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Evacuation-weary Agency Village residents back home

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AGENCY VILLAGE, S.D. - Sisseton Wahpeton Sioux tribal members settled into their homes after waiting a week for federal officials to clear a small parcel of a farm field adjacent to their homes of explosives.

Officials from the Environmental Protection Agency, the U.S. Army Corps of Engineers and an explosives removal contractor worked for four days, digging in hopes of locating a cache of dynamite buried since the late 1930s. The event forced more than 523 tribal residents to evacuate their homes for a week, sending many to nearby hotels, a temporary shelter and the homes of their relatives.

Finally, after days of what seemed like a futile effort to many of the tribal residents forced from their homes, federal officials used more than 600 pounds of explosives which shot smoke and flame into the sky the evening of Aug. 3 to set off the old explosives. The workers spent much of that night trying to determine if the plan worked.

Through four days of turning up nothing in the quest to find the explosives buried by a road crew under the direction of the BIA, residents grew frustrated and disgusted by their forced evacuation. EPA officials decided, with an Aug. 4 deadline looming, to use a blanket explosion hoping shock waves would trigger a blast to eliminate the old dynamite.

Two large columns of flame and billowing smoke erupted from the site.

Families waiting in the back of pickups and on rooftops to catch a glimpse of the explosion finally saw what they had been waiting for.

The difficult search for the explosives demonstrated that technology still isn't advanced enough to pinpoint such stockpiles. Few options were at their disposal. They spent days of searching with ground-penetrating radar and attempted to pinpoint the sites where the old explosives were buried using dogs specifically trained to detect the presence of explosive materials.

Despite their efforts, they were forced to try to locate them with the help of Nathan Thompson, a tribal elder and former road crew worker who had buried them more than 60 years ago.

Originally officials prepared for the worst with the expectation they would find nitroglycerin-based dynamite, the most volatile of the explosives. However, the emergence of a bright orange fireball and the black smoke showed evidence it was black-powder dynamite, a less volatile explosive.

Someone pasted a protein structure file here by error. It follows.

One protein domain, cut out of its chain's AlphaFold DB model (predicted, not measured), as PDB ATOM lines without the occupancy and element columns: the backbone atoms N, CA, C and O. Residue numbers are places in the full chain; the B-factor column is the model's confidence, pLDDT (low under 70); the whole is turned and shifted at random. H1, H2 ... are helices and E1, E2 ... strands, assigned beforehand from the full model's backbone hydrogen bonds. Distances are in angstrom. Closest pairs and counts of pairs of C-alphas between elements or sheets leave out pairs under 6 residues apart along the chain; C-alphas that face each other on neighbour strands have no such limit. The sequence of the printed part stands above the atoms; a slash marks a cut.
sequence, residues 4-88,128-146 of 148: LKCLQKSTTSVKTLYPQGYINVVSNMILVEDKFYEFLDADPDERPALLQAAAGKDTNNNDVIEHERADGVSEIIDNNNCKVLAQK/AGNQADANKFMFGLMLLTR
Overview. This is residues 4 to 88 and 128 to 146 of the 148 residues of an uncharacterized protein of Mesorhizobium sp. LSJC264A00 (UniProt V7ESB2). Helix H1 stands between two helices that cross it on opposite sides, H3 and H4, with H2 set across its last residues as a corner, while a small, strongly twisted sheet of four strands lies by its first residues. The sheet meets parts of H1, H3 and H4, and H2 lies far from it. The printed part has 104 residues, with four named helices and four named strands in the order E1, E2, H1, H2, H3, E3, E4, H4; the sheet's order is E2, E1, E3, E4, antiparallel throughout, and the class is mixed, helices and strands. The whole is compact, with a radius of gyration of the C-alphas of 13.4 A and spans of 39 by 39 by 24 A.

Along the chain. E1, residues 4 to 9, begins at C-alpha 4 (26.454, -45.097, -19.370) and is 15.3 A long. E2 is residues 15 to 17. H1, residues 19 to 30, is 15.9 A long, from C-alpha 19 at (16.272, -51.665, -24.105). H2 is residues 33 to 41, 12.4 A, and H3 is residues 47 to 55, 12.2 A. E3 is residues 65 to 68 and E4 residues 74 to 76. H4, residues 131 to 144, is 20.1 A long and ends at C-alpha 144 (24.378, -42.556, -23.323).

Despite the inconvenience, local residents said they were relieved the event was over and they could go back to the comforts of home.

"It is better to be safe than sorry," said Fred Williams who assisted with security during the evacuation.

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The investigation into the buried dynamite began nearly a year ago when Thompson, the last surviving member of a BIA road crew told officials that more than 140 cases of dynamite and 24 cases of blasting caps were buried in 1938, after disposal was ordered by the BIA superintendent.

When days of searching turned up nothing, EPA officials decided to place the three charges in the general area, hoping the blast would set off the nitroglycerin underground.

Tim Matheson, a demolition expert retained by the corps, explained that after 62 years, black-powder dynamite will not explode on its own. However, the nitroglycerin-based explosives they believed to be under the ground continued to be a threat because nitroglycerin is immune to decay.

While getting wet would have prevented the black powder dynamite from detonating, officials were satisfied to dispose of it to give residents a greater peace of mind.

EPA officials confirmed the blast hit the area where Thompson had suggested the dynamite was buried.

Although the blast threw debris onto several nearby homes, damage from the blast was minimal, said tribal Vice Chairman Jake Thompson.

"Electricity is on. The water system is fine," Thompson said.

Tribal residents were concerned that the blast would create problems with the tribal water and sewer system because of fragile pipes, but it appeared unharmed.

All of the experts who addressed a curious crowd, assembled after the explosion, thanked residents of Agency Village for their patience and understanding while forced from their homes.

Confident the efforts to explode the old dynamite would pay off, EPA spokeswoman Nancy Mueller had said, "If what we set off doesn't detonate the buried explosives, nothing will."

The EPA said more than $400,000 was spent from a $1 million fund established by the EPA for the dynamite removal. The money came from federal Superfunds normally used to clean up contaminated sites across the nation.

Nathan Thompson, a life-long resident, said he was certain the explosives were there and that he had been telling tribal leaders for years of its existence fearing someone would be hurt if it went off. Thompson echoed the relief knowing the explosives were no longer a threat.